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Abstract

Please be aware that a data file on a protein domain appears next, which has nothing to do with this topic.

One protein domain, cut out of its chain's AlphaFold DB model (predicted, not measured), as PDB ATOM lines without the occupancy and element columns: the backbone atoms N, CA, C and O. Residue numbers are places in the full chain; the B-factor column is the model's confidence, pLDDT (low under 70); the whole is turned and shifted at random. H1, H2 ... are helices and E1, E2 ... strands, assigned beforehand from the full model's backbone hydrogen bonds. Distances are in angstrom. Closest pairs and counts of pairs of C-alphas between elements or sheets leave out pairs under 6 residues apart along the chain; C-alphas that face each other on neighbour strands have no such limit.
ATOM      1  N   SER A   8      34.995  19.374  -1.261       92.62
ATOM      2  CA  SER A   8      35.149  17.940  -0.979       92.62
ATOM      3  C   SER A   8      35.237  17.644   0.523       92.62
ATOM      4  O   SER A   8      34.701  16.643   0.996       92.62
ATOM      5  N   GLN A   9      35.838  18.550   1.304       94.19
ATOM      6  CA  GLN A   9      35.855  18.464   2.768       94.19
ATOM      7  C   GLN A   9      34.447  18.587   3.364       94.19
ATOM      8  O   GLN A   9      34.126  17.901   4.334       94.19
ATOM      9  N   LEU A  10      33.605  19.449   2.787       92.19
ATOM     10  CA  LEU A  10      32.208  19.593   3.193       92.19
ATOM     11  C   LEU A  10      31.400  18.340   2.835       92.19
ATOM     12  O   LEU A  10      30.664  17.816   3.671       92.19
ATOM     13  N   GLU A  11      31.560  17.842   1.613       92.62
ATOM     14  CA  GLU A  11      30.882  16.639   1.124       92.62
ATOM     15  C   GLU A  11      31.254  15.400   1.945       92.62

Infants are sensitive to biological motion, but do they recognize it as animate? As a first step towards answering this question, two experiments investigated whether 6-month-olds selectively attribute goals to shapes moving like animals. We habituated infants to a square moving towards one of two targets. When target locations were switched, infants reacted more to movement towards a new goal than a new location – but only if the square moved non-rigidly and rhythmically, in a schematic version of bio-mechanical movement older observers describe as animal-like (Michotte, 1963). Goal attribution was specific to schematic animal motion: It did not occur if the square moved rigidly with the same rhythm as the animate stimulus, or if the square had the same amount of non-rigid deformation, but in an inanimate configuration. The data would seem to show that perception of schematic animal motion is linked to a system for psychological reasoning from infancy. This in turn suggests that 6-month-olds may already interpret biological motion as animate.